“Did you think maybe your dog is lonely and just wants some attention?”
The room went incredibly still and absolutely silent. Patricia could feel the anger fuming, rolling off Miranda in waves that suffocated the entire house. She looked over at the girl that had defended her and noticed sadly how her eyes glassed over with the threat of tears. Why was her master so upset? Patricia walked over to the young woman and curled around her feet.
“Patricia, come,” Miranda sighed in frustration.
Her dog only whined in response.
“Come, now,” was the firm, chilly command. Patricia knew what refusal meant. However, in order to help her master, to show her the state of abandonment in which her loved ones now dwelled and to push her towards the helpful kindness of this other human, it was necessary.
The command went unanswered, and Patricia brushed her nose against Andy’s ankle.
The silence of the room began to change. It no longer crackled with the silent thunder of a violent storm but dripped with the melting of winter ice that had suddenly woken up to a spring sun. Miranda’s eyes remained fixed on her once loyal companion and yet grew soft, as if she understood this too was an act of loyalty. Her rigid stature almost sagged as a realization sank and a weight lifted.
“Perhaps you would enjoy a walk?” she said softly towards her dog.
Patricia leaped up immediately and began running between Miranda and Andy, the later of the two who was currently standing stone still with wide eyes. She turned slightly towards the door as if Miranda suggesting a walk with her dog meant her assistant was free to leave without a complete scolding.
“Don’t just stand there. Her leash is in the closet.”
Patricia panted excitedly at the prospect Andy would be joining them. Andy, on the other hand, seemed petrified. She turned wide-eyed towards her boss before practically diving to retrieve what Miranda requested out of the closet.
Luckily, the assistant was smart enough to also grab her a coat, and the dog appreciated her attention to the elder woman.
When they stepped onto the porch outside, Miranda’s eyes swept across the street.
“Where is Roy?”
“I’ve started just taking a taxi here and then walking home so he doesn’t have to wait on me all night,” Andy explained, struggling to hold the leash at a position that wouldn’t cause it to instantly wrap around her legs as Patricia excitedly walked back and forth across the top step.
The walk had only just begun, and they were already talking. The canine was thrilled, her excitement only rising as they descended the stairs and continued down the sidewalk.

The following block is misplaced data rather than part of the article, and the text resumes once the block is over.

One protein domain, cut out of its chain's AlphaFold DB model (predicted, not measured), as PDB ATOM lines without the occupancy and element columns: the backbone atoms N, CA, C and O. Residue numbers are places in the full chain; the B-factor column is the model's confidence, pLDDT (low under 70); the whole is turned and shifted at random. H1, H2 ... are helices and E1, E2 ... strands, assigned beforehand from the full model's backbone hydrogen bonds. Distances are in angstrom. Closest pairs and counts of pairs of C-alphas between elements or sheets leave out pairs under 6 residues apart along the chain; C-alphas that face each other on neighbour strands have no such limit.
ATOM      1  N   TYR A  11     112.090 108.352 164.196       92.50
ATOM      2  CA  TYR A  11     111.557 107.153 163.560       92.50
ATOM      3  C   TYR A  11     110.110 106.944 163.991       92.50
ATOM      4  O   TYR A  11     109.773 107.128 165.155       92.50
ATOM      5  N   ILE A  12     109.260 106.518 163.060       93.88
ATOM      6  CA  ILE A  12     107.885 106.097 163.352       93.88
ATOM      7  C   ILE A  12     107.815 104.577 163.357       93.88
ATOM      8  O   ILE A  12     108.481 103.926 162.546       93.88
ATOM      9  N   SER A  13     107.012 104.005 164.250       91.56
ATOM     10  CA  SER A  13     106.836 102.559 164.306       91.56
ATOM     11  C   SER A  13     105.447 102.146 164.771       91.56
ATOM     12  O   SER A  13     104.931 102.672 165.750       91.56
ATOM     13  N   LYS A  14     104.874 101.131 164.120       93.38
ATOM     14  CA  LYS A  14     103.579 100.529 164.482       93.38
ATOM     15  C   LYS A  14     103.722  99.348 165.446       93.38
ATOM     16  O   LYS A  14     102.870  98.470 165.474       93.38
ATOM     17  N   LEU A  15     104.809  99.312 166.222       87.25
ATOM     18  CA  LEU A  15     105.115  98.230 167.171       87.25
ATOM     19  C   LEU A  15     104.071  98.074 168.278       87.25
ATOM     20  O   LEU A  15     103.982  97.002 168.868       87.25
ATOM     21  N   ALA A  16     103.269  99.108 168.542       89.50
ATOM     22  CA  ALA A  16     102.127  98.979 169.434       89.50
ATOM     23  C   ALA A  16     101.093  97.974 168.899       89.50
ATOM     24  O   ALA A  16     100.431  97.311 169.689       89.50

Needless to say, with each step and a continued lingering silence, Patricia got more and more anxious.
She got so anxious she realized she really should start finding a place to relieve herself.
The sidewalk was lined with a good number of plants, leaving her a lot of choices. She followed her noise, and the humans slowed their pace to match hers as she explored her options.
“Those little flowers are gorgeous,” Andy chimed more to herself than to her companions.
“The plant. Sage,” Miranda explained in her airy tone, as if she were only gracing the young woman with half her attention. Patricia’s tail wagged from the sound of her voice; her master talking was a good thing.
“Oh,” the other responded flatly, still a little shocked Miranda had answered, “I wish I knew more about plants.”
“Does your boyfriend not keep sage handy? He is a chef, no?”
Patricia noticed an odd look cross Andy’s face before she answered.
“He didn’t have the plant. Just the spice stuff already in the container.”
“Didn’t?” Miranda questioned, finally looking at the woman beside her.
“He moved out last week.”
A pause followed. The dog felt a little uneasy with the silence considering the progress that had just occurred, so much so, she decided it would be best to investigate nearby vegetation to take care of business. Luckily, after sniffing for another moment or two, Andy spoke up while pointing downwards.
“That one’s a lily.”
“Impressive,” Miranda smirked, her voice lacking any venom – it was merely playful sarcasm.
The younger of the two shyly smiled before cooing at the dog, “You have good taste in flowers, don’t ya girl?”
“She is my dog after all.”
“Do you have good taste in flowers?”
“I have good taste in everything,” the editor answered as if it was the most obvious fact in the world.